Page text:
The SLPs here at Speech Spotlight thought it would be nice to reflect back on some of the best tricks and tips we use in therapy. Here are our top 10 tips to try in the New Year.
- Incorporate ideas and games from Occupational Therapists at the beginning of therapy is Ashley R’s suggestion. Jumping, carrying heavy objects, doing left brain/right brain exercises etc. help get children’s bodies “ready” and “organized” for therapy.
- For preschoolers who need to expand their utterances past one-two syllables/words, Lisette’s tip is to use “touch cues” when modeling. This works great for children with articulation or language difficulties. You touch/squeeze the child’s shoulder, arm and hand for each syllable/word as you say them. For example, if a child says, “Go play?” you would model with touch cues “Let’s go play.” It is an easy strategy for teachers and other staff members to use.
- For middle school students, Linda recommends using lots of video clips in therapy. It is particularly helpful for teaching social skills.
- For children with complex communication needs, Anne’s tip is to use songs especially ones that include actions. Children love the predictability and consistency of music. It allows all children to be successful. Children who are non-verbal are able to participate by doing the actions. Children who speak in short utterances are able to work on expanding their sentence length through singing. Anne wanted to share that in one of her classes there was minimal participation in August but by December everyone was participating!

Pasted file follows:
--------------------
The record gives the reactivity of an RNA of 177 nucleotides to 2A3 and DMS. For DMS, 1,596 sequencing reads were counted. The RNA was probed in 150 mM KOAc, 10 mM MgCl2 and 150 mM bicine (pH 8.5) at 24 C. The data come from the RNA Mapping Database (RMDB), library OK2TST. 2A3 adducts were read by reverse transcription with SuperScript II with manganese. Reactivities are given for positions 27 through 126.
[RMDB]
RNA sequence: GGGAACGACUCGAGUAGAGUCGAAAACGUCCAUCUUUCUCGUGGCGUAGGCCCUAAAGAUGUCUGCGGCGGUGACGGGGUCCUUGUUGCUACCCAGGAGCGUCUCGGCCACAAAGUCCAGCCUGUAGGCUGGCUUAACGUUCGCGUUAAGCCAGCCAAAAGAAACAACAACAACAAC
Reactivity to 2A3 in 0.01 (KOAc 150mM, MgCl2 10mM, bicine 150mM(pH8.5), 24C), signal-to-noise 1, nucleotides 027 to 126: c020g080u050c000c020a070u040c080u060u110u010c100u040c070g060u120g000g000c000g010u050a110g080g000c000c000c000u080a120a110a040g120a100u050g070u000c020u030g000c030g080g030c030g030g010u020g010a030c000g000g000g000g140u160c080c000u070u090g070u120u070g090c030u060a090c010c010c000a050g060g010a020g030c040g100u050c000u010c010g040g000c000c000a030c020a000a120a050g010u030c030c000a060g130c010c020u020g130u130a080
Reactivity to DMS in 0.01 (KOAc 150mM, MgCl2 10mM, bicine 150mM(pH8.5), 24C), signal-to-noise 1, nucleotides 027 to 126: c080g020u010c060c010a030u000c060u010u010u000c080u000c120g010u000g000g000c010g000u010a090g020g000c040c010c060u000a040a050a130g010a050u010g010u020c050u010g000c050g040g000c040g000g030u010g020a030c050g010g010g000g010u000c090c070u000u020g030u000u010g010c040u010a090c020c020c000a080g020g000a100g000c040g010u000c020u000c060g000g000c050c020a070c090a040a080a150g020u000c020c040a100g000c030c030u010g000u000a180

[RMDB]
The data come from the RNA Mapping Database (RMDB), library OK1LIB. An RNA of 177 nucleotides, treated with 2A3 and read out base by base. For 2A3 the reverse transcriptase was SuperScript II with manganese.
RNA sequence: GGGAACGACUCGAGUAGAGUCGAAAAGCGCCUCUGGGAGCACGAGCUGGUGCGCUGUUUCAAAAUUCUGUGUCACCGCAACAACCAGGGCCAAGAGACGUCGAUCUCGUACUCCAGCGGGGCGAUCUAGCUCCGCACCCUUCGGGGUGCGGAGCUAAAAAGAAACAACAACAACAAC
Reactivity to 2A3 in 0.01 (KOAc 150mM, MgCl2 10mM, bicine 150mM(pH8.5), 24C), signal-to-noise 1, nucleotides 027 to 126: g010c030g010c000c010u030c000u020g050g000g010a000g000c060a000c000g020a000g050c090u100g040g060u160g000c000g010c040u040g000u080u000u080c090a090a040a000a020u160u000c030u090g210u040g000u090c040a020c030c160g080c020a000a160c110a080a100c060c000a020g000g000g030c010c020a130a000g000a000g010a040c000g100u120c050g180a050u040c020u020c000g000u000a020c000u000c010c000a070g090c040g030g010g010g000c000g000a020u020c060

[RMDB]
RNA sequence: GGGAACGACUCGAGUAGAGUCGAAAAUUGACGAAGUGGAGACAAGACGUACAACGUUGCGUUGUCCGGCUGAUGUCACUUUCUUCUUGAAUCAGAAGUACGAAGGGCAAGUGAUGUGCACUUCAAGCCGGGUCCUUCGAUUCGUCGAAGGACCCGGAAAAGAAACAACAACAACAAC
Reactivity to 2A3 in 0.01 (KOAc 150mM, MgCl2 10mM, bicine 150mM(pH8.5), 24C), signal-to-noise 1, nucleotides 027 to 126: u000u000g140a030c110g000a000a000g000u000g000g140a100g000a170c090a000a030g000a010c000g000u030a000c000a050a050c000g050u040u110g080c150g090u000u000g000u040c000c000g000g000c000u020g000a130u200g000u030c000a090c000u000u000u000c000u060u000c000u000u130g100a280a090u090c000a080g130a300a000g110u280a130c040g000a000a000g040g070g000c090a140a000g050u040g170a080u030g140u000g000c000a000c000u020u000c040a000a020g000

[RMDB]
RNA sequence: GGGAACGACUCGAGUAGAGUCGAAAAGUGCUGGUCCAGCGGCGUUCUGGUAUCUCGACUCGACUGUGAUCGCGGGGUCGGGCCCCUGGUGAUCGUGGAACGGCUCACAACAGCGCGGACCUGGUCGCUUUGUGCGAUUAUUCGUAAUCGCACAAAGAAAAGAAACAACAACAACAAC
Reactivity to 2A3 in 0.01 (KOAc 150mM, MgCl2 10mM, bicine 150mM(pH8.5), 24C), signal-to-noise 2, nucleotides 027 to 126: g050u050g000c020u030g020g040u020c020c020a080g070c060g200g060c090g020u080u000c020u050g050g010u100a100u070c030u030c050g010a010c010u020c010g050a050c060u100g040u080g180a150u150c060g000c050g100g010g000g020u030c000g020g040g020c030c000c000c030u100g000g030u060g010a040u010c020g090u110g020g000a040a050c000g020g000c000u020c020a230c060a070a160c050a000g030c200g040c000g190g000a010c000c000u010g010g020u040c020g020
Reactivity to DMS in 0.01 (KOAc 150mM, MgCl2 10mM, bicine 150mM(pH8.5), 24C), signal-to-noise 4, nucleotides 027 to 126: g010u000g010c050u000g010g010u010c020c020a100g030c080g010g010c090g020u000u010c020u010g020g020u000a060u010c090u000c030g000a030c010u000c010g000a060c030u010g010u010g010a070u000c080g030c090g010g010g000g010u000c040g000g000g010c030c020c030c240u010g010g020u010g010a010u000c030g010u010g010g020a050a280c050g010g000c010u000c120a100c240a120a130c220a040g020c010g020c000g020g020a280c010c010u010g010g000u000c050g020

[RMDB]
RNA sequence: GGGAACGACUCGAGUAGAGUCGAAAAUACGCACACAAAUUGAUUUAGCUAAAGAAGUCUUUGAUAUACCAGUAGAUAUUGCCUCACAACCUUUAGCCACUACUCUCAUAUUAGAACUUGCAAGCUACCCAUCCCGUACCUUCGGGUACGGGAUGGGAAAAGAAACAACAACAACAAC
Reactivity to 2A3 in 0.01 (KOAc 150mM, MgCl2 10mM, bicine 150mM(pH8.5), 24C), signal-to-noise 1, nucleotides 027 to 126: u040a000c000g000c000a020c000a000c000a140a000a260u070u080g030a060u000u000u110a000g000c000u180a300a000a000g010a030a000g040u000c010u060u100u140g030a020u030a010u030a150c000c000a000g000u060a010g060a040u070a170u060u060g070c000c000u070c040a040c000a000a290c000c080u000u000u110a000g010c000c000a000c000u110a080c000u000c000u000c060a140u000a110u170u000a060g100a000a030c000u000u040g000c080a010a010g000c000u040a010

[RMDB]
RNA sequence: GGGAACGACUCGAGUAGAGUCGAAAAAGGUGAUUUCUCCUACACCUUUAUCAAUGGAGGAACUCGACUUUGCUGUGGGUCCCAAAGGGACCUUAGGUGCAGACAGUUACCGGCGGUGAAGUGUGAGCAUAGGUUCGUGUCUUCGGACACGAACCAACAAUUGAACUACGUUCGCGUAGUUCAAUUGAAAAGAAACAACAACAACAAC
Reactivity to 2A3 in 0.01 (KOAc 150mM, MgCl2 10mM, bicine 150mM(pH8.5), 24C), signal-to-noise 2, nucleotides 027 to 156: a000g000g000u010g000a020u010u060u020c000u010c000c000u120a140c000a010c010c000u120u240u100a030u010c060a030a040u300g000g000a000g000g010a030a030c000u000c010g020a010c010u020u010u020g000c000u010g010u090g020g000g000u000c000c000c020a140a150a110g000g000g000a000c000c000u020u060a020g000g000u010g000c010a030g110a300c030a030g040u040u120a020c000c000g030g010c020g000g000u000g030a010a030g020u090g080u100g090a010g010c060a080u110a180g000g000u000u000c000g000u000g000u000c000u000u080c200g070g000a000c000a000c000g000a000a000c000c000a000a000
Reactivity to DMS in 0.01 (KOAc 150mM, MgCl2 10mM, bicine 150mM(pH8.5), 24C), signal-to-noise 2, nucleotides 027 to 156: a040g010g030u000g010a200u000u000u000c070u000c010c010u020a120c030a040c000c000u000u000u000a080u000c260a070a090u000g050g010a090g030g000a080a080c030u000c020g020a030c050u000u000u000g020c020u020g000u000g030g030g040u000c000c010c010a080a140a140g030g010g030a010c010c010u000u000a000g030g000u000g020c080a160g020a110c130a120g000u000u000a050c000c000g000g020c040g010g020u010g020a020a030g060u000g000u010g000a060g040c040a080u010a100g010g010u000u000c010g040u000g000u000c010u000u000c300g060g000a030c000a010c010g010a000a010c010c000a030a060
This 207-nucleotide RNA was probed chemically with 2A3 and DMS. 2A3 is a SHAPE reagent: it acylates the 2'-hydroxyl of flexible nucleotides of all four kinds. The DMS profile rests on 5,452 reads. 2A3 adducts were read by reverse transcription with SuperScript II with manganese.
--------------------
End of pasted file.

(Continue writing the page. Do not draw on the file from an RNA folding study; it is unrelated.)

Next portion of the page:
- For children in kindergarten or grade one with articulation difficulties, Sarah suggests helping them sound out words. Beginning readers make lots of progress as they learn how to decode words.
- Start each session by asking children, “Why do you come to speech?” is Ashley B’s tip. Even young children can tell you their goals. It helps them understand why they are coming to speech and helps children focus on the upcoming session.
- For preschoolers, Jennifer suggests moving around during therapy. Games like “Mother May I?” or “Red Light, Green Light” are great games to use. The children are excited to work on their goals because that means it’s their turn in the game.
- For late elementary and middle school students, Susan recommends using Jeopardy-like games to boost engagement when working on semantic relationships.
- Take advantage of every minute with students, including walking to therapy, is Tamatha’s tip. While walking, make up little challenges/contests such as, “Can you beat the record for the number of correct products by the time we get to the therapy room?”
- For children with complex communication needs, Collette suggests using photos of personally significant people during therapy. This makes it more engaging and can help children be more successful on a goal that may be tricky for them. Have the parents take the photos and send them to you. This saves you time and parents feel more involved, especially in settings with limited family contact, such as school.
On behalf of all the SLPs here at Speech Spotlight we want to wish you a happy, healthy and successful new year.